42. I find that Venezuela is going good forward, wathever some say, probably there subventioned by one ore another US programm from NED, via us aid or the CIA, some are angry on chavez because USAID hat to move abroad so the intox and desinformation about Venezuela couldened continue!For what Africa concerns is it my opinion that de US and Europe want to colonize again african because there in urgent need of primary goods, like petroleum and minerals, they make there governors slaves from the worldbank and IMF, no western oriented policy, no money! The UN is a mess! Look for different african states and the turmoil, this isn’t by accident, for instance Ivorycoast, they wanted to block financially GBagbo and Gadhaffi helped , this weekend the same in Senegal, every where the us and Europe corrupt people, there responsable via the banccrisis for the actual worldproblems and exesive prices on the worldmarket. As a European in know Venezuela rather good, i stayed in the last year and a half in total 5 months ik know pro and contra chavez, i visited 12 different states in VE and i See it is good, never in history of venezuela there was a government that did so much for is population, even a friend that works in a anti chaves newspaper must admit! Bravo Venezolanos(as) Suerte!

  43. Kepler Says:


    Please, read:
    The guy knows history. He knows the present. Unlike BBC/CNN journalists he has been there for decades and knows the different relationships and shades and influences of different powers in that region for a long time now.

  44. geronl Says:

    Doesn’t anyone remember the protests in support of Saddam Hussein? Manuel Noriega?

    Of course this time there is no vital national interest at stake for the US, so why are we involved at all? Is Libya any worse than China (Tiannamin Square?) or North Korea where reading a balloon dropped pamphlet means public execution and your extended family sent to death camps (children included)?

    22 is wrong, these people are very happy to see dictators take over the world. They all love Castro, China et al.

    Somehow the same governments that were praising Ghaddafi and giving Libya human rights award weeks ago. So, I guess he outlived his usefulness to these governments.

  45. 22 Says:

    “The affairs were handled much more quickly and peacefully than in LIBYA.”


  46. 22 Says:

    @m_astera: There was no external involvement in Tunisia and Egypt because the dictators didn’t go batshit insane and start ordering their own people bombed; The affairs were handled much more quickly and peacefully than in Egypt.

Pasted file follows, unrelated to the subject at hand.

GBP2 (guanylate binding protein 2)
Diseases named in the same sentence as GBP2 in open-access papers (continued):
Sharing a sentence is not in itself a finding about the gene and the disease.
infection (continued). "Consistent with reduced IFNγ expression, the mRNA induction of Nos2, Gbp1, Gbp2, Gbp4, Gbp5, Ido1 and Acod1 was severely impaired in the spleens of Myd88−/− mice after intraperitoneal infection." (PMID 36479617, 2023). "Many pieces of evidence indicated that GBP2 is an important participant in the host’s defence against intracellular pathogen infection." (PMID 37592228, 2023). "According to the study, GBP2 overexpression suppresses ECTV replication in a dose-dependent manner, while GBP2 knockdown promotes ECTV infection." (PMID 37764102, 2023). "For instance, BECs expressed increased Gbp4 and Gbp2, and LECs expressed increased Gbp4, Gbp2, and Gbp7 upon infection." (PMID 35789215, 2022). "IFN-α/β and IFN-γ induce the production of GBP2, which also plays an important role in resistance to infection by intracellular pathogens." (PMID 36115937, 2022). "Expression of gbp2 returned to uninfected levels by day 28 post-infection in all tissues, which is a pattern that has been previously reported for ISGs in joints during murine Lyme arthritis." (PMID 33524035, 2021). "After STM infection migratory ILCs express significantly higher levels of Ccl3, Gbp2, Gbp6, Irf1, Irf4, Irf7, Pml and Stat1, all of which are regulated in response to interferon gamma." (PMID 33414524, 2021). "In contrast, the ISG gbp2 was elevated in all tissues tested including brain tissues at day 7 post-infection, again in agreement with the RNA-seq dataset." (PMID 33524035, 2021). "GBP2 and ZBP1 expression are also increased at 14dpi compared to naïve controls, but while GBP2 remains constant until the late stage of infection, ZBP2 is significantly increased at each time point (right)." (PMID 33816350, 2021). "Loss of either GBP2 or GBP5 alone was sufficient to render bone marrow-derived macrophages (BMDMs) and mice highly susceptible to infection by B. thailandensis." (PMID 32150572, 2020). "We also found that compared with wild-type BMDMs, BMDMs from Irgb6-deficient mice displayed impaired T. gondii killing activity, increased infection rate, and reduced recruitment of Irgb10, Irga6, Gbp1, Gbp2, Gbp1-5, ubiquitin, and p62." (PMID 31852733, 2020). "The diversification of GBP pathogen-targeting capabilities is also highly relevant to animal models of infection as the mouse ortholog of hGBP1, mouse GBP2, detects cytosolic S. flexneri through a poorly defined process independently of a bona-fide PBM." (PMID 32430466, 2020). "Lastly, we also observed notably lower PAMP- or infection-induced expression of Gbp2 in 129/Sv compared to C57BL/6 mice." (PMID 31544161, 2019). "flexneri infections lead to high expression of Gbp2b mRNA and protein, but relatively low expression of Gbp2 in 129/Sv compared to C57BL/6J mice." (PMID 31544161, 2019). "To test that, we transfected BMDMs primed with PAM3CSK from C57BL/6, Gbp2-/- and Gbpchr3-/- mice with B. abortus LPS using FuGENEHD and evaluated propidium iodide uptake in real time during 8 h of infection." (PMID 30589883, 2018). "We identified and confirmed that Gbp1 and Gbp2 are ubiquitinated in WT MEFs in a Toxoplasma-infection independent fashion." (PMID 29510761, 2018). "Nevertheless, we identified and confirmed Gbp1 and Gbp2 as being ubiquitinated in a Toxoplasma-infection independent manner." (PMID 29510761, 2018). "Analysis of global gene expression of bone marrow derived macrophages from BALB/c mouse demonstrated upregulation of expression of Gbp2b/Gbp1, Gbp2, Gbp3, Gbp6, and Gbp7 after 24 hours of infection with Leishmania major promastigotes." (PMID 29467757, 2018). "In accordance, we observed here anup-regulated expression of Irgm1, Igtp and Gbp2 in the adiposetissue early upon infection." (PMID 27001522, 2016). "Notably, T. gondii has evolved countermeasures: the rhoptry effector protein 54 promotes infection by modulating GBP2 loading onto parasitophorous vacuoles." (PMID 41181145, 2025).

Sometimes I swear people are willing to let the world be taken over by dictators just because of 2 bit conspiracy theories they thought up on the spot. Reminds me of that whole HARPP ordeal… Like fucking earthquakes never happened before, for crying out lout!

    On a side note, you guys might want to check this video out if you already haven’t:

  47. Eduardo Says:

    I don’t feel it’s so easy.

    The water reservoir discovery has more than TEN years. Oil has been opened to foreign invesment for a long time ago, by Gaddafi himself.

    In tunisia and Egypt, there was no army killing civilians…

  48. m_astera Says:

    It’s my impression that Libya has a far higher grade of crude than Venezuela does, and easier to get at. Also I was reading recently about the discovery of a huge reservoir of fresh water underlying part of Libya.

    NATO and the UN didn’t get involved in Tunisia or Egypt, so I’m willing to concede those might have been real uprisings of the young. Whatever this started out as in Libya, it’s now about oil and who gets the money from that.

  49. Roger Says:

    Chavez buying supporters, foreign governments and weapons all these years now becomes clear as we watch Gaddafi. A very important point is that Muslims are not Communists of any type. It just does not fit with the religion. Just plain old warlords like Chavez. Whether this will be the fate of Venezuela the day after the 2012 election or if the economy will implode before then remains to be seen. I am however sure that this “revolt of the young” that we are seeing in Arabia will increase in LatAm and other areas.

  50. liz Says:

    Of course my dear Miguel, he’s just being himself…. a man who didn’t hesitate to raid Caracas not once but twice!
    The itsy bitsy detail, -tiny but important- is where he was found the first time he did it. The same type of place his friend in Libya must be now…